As a recruitment agency, we hear about countless poor managers from candidates. So it comes as no surprise that bad managers are often the driving force behind employees becoming applicants. In fact, recognizing the signs of a poor manager as fast as possible is crucial to career success.
This means that, as you work for (and consider working for) various employers throughout your career, it is helpful to discern the signs of a poor manager. Doing so can help shape your career’s trajectory as you will likely stay in the orbit of good management longer than you would bad management.
There are two simple measuring sticks for managers: how do they behave, and how do their employees respond to them? Use the following tips to evaluate the effects of a bad manager in your office — or (ideally) avoid one altogether.
Signs of Poor Management that the Boss Displays
They offer criticism, never support.
If the majority of employee/manager interactions center primarily around criticism, work culture will suffer. For example, the IBM Smarter Workforce Institute found that 83% of employees who receive recognition for their success report a positive work experience — more than double that of those without recognition. While feedback can be helpful, criticism alone is not enough for effective management.
They are not solution-oriented.
A good manager knows that mistakes, problems, and unforeseen hurdles are inevitable. But if a manager cannot move past them and create solutions, there is a problem. If they are consistently fixated on mistakes, their ability to remedy the situation will suffer and can hinder the business’s strategic goals. Moreover, a boss focused only on mistakes will likely be more frustrated in the workplace than one concentrated on finding solutions.
By definition, a manager is responsible for making a department’s decisions. If they cannot make these efficiently, then the performance of the business unit is likely to suffer. Projects can suddenly reverse course, wasting previous effort and frustrating employees. Additionally, indecision may lower the business’s reputation and credibility.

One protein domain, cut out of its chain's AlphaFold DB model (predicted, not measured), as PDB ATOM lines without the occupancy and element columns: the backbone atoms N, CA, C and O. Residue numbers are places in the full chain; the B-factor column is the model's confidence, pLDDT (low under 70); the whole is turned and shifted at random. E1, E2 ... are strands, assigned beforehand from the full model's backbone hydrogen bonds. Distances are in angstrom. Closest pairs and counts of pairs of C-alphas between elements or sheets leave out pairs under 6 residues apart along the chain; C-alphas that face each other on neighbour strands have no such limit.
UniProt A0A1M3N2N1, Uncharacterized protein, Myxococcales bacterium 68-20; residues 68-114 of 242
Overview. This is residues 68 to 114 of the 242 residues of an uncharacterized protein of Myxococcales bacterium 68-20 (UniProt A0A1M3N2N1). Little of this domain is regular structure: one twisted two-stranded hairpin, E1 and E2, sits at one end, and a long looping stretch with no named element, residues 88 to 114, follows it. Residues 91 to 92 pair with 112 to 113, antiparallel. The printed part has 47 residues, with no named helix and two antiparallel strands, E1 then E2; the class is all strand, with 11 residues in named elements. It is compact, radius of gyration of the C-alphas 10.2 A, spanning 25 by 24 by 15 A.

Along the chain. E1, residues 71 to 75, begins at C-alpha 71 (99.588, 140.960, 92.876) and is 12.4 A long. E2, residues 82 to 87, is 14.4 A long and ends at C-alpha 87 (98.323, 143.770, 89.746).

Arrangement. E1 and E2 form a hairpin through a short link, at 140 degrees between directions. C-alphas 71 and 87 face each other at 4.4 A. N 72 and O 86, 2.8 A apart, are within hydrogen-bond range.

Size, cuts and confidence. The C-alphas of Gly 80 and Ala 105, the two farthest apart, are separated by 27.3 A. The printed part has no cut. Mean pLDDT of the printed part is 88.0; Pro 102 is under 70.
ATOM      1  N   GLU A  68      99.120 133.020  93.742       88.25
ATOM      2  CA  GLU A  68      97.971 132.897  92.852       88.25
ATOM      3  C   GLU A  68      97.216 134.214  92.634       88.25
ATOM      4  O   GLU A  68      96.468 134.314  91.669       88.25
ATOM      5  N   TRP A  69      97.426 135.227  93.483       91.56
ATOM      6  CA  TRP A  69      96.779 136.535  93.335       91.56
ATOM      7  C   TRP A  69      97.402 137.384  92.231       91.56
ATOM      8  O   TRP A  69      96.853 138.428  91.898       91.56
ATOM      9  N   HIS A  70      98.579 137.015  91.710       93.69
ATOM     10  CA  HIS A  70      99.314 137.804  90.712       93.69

As Monster.com makes clear in their article on handling a boss who yells, “There comes a point — sooner rather than later, if it’s a regular enough occurrence — when a screamer of a supervisor just isn’t worth putting up with.”
Yelling symbolizes more comprehensive faults in the manager’s style than just abrasive communication. A good manager can achieve a lot without saying anything. The loudest managers likely lack the respect needed to lead and the confidence to be silent.
Looking to the Employees for Signs of Poor Management
It is not always possible to judge a manager directly. Getting face time with the manager can be challenging, especially at large companies or when just beginning a new job. If this is the case, look to the employees.
The way employees behave, especially if the manager has been in their position for a long time, can be a great indicator of whether the manager has created a healthy work culture.
Unlike direct analysis of the employer, these considerations are not as blatant as the behavior described above. While managers directly control whether they yell, they could have less control over things like turnover. Therefore, when considering the employee’s signals, look for repeated occurrences or more than one of the issues listed below.
Employees who are generally uninterested in doing their job, let alone doing the job well, can imply lousy management. Maybe the manager makes poor onboarding choices, fails to instill respect and a shared sense of purpose in the team, or perhaps they cannot pay enough to keep the best talent around. Whatever the reason, this is likely a workplace to avoid, if for no other reason than to not get dragged down to a lower performance than you are capable of.